Tylenol and Lost Love
And it’s here, within this idea of overlap and blur, that we get to Tylenol and lost love and fMRI scanners. If these areas are truly cross-chatting, painkillers that work to calm muscle tension should work to quell heartache, and vice versa -- love should be a balm. Or in experimental terms, says Eisenberger, “if we turn up physical pain, does that turn up social pain? If we turn down social pain, does that turn down physical pain?”
This idea has its roots in the 1970s, when neuroscientist Jaak Panksepp realized that giving infant monkeys morphine— a potent painkiller— made them produce fewer distress cries when separated from their mothers. It was an important clue that an analgesic for physical pain reduced social pain. Other research avenues have explored how psychological factors can influence physical pain perception, like how the context of pain changes how strongly you feel it. Then there’s the placebo effect: Why do people taking inactive pills report that they feel better? But Eisenberger’s group was the first to test Panksepp’s idea in humans by putting people into a scanner and, well, rejecting them.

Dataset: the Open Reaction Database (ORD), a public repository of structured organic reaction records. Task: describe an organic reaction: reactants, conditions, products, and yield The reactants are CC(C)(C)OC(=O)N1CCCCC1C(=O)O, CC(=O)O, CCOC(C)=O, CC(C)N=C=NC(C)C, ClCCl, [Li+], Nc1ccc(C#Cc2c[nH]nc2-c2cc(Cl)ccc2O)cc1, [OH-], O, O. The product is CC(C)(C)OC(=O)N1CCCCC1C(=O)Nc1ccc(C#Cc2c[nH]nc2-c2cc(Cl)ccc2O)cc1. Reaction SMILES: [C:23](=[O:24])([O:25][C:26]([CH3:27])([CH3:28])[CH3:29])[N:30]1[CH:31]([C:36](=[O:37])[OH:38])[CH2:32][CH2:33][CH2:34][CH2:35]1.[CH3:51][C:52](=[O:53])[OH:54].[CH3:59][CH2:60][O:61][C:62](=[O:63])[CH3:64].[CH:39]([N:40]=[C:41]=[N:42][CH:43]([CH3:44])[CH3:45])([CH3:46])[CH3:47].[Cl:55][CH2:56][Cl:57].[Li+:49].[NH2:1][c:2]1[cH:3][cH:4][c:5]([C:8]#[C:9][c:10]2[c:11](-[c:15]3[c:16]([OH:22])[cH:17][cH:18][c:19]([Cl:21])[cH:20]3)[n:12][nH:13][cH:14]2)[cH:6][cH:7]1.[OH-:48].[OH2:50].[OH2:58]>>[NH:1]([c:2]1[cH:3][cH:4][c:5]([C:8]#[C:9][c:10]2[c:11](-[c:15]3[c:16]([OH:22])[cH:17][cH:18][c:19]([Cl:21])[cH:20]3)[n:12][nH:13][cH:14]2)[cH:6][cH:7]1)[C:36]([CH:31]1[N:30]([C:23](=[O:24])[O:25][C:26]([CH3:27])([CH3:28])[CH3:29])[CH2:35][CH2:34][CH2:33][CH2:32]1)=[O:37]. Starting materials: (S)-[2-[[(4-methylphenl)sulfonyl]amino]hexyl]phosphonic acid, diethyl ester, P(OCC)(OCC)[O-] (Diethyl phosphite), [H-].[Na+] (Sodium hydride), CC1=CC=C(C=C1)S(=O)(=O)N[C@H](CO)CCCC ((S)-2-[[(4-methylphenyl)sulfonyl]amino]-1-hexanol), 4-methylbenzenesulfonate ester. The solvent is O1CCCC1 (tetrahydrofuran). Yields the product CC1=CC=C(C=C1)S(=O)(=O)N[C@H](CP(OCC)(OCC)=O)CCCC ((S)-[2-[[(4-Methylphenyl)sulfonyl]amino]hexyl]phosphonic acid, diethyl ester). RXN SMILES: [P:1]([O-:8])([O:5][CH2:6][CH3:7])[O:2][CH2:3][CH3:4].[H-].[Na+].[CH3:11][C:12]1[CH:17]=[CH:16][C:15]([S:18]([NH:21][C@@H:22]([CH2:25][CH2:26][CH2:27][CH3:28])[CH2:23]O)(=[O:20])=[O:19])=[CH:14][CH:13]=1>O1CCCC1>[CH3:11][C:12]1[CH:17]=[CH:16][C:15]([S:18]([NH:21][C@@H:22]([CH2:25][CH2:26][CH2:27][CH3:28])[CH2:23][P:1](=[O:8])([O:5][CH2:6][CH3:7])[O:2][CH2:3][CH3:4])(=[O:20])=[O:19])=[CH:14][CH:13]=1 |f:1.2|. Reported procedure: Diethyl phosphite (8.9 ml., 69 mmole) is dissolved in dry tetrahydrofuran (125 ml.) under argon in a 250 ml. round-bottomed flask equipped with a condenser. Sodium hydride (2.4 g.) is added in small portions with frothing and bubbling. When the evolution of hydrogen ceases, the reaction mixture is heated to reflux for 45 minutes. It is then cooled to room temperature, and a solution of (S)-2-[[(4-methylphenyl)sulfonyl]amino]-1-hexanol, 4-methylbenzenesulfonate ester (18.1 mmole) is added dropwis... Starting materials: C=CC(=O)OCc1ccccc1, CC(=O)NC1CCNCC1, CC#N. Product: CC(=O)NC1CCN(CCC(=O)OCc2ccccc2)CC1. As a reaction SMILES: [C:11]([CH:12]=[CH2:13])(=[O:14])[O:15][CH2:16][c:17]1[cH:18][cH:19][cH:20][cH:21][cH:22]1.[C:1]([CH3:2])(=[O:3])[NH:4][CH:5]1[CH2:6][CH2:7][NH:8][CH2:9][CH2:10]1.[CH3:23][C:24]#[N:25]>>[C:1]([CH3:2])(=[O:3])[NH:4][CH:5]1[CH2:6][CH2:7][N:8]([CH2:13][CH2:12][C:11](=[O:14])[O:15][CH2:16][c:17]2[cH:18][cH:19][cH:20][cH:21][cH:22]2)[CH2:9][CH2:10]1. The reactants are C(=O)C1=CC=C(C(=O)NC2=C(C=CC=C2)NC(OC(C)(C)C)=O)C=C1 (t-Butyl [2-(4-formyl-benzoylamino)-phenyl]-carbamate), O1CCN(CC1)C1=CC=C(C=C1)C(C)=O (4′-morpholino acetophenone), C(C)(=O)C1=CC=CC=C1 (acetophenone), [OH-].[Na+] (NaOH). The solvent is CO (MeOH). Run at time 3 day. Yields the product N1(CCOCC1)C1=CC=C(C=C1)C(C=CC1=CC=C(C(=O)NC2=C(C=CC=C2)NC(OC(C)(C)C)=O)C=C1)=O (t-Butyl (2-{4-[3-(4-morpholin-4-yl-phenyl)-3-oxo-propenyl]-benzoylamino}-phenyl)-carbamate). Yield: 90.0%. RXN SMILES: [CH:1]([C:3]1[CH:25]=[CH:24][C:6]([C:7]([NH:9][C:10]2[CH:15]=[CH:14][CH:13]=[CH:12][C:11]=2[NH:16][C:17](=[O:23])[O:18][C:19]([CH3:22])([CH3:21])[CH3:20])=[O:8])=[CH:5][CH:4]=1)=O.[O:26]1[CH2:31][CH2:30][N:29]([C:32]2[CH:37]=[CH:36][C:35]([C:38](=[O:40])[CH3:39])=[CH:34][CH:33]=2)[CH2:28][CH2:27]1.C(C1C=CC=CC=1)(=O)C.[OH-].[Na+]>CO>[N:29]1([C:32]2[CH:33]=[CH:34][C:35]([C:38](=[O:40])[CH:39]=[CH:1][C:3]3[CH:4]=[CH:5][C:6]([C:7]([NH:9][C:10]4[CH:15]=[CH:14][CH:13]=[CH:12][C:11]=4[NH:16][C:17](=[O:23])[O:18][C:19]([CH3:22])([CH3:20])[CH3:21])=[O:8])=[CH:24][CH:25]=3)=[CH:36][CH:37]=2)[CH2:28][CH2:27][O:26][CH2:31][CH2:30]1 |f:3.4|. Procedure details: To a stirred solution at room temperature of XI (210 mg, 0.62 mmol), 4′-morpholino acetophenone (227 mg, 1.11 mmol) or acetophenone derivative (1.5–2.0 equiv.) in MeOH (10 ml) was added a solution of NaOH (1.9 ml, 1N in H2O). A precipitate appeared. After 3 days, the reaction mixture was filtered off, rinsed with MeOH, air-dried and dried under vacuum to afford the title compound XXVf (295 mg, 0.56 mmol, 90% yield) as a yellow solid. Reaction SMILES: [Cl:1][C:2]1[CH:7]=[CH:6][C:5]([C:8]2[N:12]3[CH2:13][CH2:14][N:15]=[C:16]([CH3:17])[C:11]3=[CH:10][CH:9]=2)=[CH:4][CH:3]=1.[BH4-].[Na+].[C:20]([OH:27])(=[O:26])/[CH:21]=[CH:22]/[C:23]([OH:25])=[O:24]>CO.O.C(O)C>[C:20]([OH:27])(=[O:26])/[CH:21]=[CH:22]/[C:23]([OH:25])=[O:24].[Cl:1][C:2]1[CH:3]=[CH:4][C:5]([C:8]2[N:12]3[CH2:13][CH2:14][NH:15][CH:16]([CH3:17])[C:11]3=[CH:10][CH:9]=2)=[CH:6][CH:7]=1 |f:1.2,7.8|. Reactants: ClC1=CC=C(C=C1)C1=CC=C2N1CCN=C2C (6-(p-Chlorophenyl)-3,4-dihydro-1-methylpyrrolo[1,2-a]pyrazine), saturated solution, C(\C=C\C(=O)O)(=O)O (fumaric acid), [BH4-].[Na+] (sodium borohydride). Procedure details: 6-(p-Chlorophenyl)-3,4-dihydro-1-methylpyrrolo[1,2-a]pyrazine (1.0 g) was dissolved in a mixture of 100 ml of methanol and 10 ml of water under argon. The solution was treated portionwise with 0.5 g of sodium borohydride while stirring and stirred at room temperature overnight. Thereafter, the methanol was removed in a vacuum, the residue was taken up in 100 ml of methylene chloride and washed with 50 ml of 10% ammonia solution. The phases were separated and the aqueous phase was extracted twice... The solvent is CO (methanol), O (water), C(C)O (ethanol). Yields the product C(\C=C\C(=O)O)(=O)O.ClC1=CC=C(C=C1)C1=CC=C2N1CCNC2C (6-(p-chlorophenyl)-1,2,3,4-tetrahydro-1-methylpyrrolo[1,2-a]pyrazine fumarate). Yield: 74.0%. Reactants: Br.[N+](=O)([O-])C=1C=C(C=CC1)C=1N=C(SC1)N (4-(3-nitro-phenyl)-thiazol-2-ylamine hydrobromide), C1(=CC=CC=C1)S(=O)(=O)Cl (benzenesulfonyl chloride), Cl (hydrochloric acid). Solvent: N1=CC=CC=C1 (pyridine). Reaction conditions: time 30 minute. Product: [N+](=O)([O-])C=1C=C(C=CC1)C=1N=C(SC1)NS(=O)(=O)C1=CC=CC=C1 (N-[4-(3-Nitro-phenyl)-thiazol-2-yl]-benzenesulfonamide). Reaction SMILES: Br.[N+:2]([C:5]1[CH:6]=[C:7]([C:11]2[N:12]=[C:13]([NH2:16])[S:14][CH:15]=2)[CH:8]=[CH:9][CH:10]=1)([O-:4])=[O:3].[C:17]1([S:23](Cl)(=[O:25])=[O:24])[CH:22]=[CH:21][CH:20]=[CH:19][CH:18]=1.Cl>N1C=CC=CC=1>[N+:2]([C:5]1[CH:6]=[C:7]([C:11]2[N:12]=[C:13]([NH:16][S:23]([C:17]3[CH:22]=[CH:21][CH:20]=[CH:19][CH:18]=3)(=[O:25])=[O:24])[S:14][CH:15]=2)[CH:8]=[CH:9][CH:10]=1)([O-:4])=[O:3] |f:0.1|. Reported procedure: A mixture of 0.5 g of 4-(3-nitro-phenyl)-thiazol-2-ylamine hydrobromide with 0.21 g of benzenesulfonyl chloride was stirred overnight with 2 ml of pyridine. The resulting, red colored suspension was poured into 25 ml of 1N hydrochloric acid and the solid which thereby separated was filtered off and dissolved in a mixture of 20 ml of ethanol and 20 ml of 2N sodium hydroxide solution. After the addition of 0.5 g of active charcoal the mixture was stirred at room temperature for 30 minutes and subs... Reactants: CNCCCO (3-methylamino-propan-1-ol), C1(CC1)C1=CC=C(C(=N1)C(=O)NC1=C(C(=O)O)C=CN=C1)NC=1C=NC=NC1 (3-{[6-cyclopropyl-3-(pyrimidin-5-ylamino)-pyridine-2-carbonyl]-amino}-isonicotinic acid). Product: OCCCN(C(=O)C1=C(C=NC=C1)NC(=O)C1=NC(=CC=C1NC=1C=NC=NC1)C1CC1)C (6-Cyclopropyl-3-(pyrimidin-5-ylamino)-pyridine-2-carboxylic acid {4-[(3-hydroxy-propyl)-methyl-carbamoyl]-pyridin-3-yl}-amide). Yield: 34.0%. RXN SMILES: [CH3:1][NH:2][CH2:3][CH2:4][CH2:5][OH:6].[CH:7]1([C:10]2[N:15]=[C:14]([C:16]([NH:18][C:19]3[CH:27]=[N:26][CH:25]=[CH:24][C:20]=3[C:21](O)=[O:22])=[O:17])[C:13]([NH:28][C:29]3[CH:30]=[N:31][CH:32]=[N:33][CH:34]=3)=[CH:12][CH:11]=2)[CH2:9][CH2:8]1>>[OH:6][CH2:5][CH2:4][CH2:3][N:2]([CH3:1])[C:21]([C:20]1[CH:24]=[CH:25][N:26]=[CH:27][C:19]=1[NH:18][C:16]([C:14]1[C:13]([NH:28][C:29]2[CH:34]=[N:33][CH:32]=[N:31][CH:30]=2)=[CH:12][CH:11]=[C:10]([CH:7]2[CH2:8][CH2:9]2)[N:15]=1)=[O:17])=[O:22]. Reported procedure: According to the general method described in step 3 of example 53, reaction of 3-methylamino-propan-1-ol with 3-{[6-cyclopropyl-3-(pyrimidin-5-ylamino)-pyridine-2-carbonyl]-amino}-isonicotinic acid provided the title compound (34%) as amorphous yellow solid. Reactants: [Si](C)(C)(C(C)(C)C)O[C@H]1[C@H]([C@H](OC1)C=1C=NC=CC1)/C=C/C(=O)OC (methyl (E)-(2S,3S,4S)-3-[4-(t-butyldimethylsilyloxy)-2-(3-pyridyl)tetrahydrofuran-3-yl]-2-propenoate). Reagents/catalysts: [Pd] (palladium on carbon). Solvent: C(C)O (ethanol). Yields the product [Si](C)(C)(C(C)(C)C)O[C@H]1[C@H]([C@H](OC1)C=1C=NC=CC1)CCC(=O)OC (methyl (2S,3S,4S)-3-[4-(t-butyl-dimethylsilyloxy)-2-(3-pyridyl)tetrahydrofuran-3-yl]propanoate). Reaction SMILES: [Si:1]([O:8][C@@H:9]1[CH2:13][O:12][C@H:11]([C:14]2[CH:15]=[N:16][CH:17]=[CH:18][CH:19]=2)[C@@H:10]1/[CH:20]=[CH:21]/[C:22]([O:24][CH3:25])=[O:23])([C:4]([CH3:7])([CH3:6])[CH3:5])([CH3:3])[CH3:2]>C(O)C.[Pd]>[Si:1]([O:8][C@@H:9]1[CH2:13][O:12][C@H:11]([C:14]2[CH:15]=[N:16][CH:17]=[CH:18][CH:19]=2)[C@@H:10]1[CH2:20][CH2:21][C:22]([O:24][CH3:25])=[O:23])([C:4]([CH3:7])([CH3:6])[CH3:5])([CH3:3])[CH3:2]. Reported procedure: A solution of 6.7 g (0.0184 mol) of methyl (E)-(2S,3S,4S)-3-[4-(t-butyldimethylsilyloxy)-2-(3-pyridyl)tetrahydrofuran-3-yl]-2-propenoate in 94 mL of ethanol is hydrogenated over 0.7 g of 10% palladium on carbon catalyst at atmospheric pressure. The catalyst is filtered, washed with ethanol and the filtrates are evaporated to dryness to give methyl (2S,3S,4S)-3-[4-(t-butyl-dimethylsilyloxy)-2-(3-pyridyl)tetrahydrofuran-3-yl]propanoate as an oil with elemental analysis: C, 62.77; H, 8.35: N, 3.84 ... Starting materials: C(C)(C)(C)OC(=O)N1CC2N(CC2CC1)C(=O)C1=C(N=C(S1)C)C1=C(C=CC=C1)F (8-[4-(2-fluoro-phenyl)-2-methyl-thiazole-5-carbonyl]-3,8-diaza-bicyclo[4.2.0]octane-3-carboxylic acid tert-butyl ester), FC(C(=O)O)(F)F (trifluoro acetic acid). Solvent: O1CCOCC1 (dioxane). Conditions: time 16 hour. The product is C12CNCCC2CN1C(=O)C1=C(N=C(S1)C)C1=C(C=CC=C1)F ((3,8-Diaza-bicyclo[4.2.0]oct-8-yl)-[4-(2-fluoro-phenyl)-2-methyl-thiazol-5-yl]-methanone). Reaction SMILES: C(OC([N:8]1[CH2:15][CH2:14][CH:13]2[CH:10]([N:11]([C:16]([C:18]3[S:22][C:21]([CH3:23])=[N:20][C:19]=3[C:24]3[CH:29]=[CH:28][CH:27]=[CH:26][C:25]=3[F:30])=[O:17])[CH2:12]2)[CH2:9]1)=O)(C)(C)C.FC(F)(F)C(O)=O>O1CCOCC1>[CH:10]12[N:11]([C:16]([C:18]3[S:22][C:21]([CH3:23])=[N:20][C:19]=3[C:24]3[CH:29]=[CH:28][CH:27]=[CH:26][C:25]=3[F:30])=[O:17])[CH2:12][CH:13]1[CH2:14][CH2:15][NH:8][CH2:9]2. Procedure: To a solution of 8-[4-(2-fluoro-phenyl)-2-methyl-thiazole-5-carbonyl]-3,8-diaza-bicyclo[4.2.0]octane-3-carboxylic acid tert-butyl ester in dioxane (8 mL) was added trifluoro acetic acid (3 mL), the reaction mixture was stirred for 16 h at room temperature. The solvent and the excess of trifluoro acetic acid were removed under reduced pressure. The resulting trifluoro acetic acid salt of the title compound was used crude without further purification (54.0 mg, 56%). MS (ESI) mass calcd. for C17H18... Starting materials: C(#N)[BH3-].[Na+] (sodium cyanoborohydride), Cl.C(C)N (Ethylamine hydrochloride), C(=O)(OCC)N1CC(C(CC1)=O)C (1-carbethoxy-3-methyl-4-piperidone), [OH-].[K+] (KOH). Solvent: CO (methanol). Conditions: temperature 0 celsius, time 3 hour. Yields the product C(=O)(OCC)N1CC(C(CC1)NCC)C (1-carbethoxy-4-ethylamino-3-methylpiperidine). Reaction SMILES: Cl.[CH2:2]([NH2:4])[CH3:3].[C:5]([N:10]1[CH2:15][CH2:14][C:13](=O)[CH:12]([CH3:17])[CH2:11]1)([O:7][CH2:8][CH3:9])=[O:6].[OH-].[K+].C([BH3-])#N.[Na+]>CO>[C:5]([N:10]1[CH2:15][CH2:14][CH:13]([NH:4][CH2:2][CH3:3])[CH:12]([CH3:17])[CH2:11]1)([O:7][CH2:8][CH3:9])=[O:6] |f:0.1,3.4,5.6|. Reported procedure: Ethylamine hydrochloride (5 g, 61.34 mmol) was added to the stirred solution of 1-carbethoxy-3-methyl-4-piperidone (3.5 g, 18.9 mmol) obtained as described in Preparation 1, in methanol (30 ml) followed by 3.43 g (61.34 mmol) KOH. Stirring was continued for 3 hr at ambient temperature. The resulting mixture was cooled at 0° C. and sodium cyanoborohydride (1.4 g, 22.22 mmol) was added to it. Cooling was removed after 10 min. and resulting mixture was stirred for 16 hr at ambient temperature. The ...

It’s actually hard to reject someone who is lying inside a giant magnet. You can’t get anyone else in there. They’re not allowed to talk or move. It’s so noisy that they can’t really hear. But they can play Cyberball. Cyberball is the brainchild of Kipling Williams, a psychology professor at Purdue University, who came up with the idea after being slowly excluded from a real-life game of Frisbee that he’d run across in a park. In Cyberball, study subjects are asked to pass a virtual ball back and forth with several other players. At first, the other players pass the ball back. Then they start ignoring the subject, making it a game of virtual keep-away. The other “players” are actually a computer, programmed to eventually exclude the person. But the subject doesn’t know that, and feels stung by the snub.